ATM in Daman inks high growth
Friday, October 1, 2010
Five years ago, Saill set up the first ink ATM in the country. Today, they distribute 150 tons of ink per month to 700 customers, as Ramu Ramanathan finds out.
Rajkumar Lodha, who heads Saill, states: "Our company has a market share of 65%." In real terms this is translated into 150 tons of liquid, base and process inks per month.
Ink dispenser supplies 150-tons of ink per month
The science of colour matching
Micro Inks has its factories in the same neighbourhood, And yet, Saill scores. This is because of its ability to customise delivery up to five kilos and even a single kilo. This reduces wastage and customers do not have to stock ink.
Additionally, if a customer asks for a colour match, Saill can provide it within hours. Lodha explains, "The selection of colourants and tinting to shade of a printing ink is time consuming." This means the exact procedure used in colour matching of printing inks will depend on the exact nature of the work and the skill and experience of the colour matcher.
Lodha explains: "The type of ink, the process, initial and anticipated order quantities are vital pieces of information required by our laboratory incharge." The Saill team archives the data about the details of the press and range of subsrates.
Lodha says: "Ink is the tiniest component in the print workflow, but we have to be very careful. For example: if the ink is required for food packaging then the ink should have properties such as odour and rub resistance. Also it should be suitable for deep freezing. Plus it should adhere to health norms."
It doesn't stop there. During the post-printing process, if many processes are involved, their effect is taken into account. Lodha adds: "Over-printing, waxing, heat-sealing, laminating and embossing can have a bad effect if unsuitable materials are selected for the ink formulation."
Ink kitchen provides a quick colour match
Wide range of customers
At Saill, inks are matched by mixing concentrates which are already blended in a suitable varnish in the form of finished inks, or pastes with high pigment loadings. Lodha says: "The market is diverse. Daman, Silvassa and Vapi boast of large scale gravure units (Paper Products, Zaveri, Kris Flexipack, Uniglobe); CI Flexo units (Mehta, Glory Polyfilm, RM Seal), offset units (Parksons Packaging, Borkar, TCPL, Temple, Orient) and screen units (Jolly, Goldstar, Hitech, Clear MyPack, 3-D)."
Saill has 700 customers. But liquid ink dominates with 25 customers accounting for 50% of the company's turnover. Lodha says: "Very fluid, solvent-based inks are used to print in gravure or CI flexo." These inks dry by evaporation, leaving a dry film of resin and pigment on the substrate. The advantage of the process is rapid drying can be obtained on non-absorbent materials such as plastic films and metal foils.
Lodha says: "With solvents, viscosity control is the key." If the viscosity is too high, the the cell-wall pattern will be evident in the shadow tones and the print product will lack smoothness. And if the viscosity is too low, then bleeding will occur which shall entail spreading of the image from the shadow areas.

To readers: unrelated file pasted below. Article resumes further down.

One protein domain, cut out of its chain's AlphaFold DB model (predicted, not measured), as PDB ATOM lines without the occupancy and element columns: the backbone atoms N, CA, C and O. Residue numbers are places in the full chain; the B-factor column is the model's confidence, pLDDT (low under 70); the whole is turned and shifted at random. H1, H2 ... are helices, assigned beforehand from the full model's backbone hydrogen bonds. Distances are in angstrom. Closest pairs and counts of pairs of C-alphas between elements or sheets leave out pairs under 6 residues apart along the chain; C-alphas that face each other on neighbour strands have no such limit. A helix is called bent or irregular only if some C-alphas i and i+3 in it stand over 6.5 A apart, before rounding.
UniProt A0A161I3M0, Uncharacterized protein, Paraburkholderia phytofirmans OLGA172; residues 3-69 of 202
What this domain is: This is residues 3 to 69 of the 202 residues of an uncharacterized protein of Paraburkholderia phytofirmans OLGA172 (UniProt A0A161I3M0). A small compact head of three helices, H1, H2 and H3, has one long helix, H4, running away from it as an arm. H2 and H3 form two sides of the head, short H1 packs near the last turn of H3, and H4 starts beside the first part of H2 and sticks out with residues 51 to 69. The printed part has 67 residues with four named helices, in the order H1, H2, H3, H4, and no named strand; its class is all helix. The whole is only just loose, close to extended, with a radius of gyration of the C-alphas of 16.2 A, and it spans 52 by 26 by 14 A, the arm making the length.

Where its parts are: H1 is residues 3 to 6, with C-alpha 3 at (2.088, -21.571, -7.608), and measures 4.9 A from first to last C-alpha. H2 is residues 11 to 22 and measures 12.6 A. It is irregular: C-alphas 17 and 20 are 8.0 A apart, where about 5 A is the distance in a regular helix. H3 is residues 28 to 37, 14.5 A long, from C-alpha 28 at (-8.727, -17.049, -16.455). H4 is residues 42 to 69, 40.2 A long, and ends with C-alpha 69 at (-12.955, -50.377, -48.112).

SAP and more
Saill has implemented SAP. It may sound surprising but Lodha says: "SAP has empowered our productivity."
Clearly, Lodha is a man on the move. He hosts annual events which are attended by the who's who of the print community in the region. He educates his customers. He plans to add a new location to his solvent operation.
Lodha concludes: "This is one of the fastest-growing print regions in India. I want to ensure modern operations with significant capacity reserves, as well as ensuring uninterrupted supply at competitive price levels."
R LODHA: AT A GLANCE
When you see a print job, what do you look for?
I examine the printing ink. And I’m happy if it is Micro Inks.
Best printing process according to you?
CI Flexo because of its clarity and production speed. I think CI flexo will set the pace for the future of the industry.
The best print job, you have seen?
Glucose Parle G biscuit wrapper. They haven’t changed the branding for decades. Plus I love the taste of the biscuits.
The craziest deadline you’ve encountered at your ATM?
It was a job for Pfizer. They required a polypack with buff colour. It was a big challenge to reproduce the exact shade. You need the right chemistry and resins.
Your favourite ink raw material?
The concentrates which are supplied by Micro Inks for all categories of inks. They are so easy to work with.
The best thing about printing inks?
Printing ink runs in my veins. That’s why I say my blood is red. Instead of red blood corpuscles, my blood has organic pigments which are used for process-colour printing because they form transparent films. I joke that pigments like red lake C and toluidine red make my blood look good.
The worst thing about printing inks?
There is a vast variety of variables from polyester to poly inks to deep freeze inks. Everyday newer combinations are being invented and therefore newer print applications like plastic bags, covers, boxes, cartons etc. Today in Daman, Silvassa and Vapi, print firms are printing on BOPP and PVC films, producing advertising materials, promotional flyers, brochures and paper bags.
One advise for your offset customers?
Set the ink and dampening balance correctly, and check on it continuously throughout the printing process. In case of emulsified ink, wash the rollers.
A world without printing inks?
It would be colourless. I cannot imagine such a world.
How do you begin your day?
At 5.45 am I do some brisk walking. This is followed by a heavy workout at the gym. I’ve a controlled diet. This is good for my health.
For you printing ink is ...
Like chutney. Without it, the food is very bland and too much of it can cause damage the next day.
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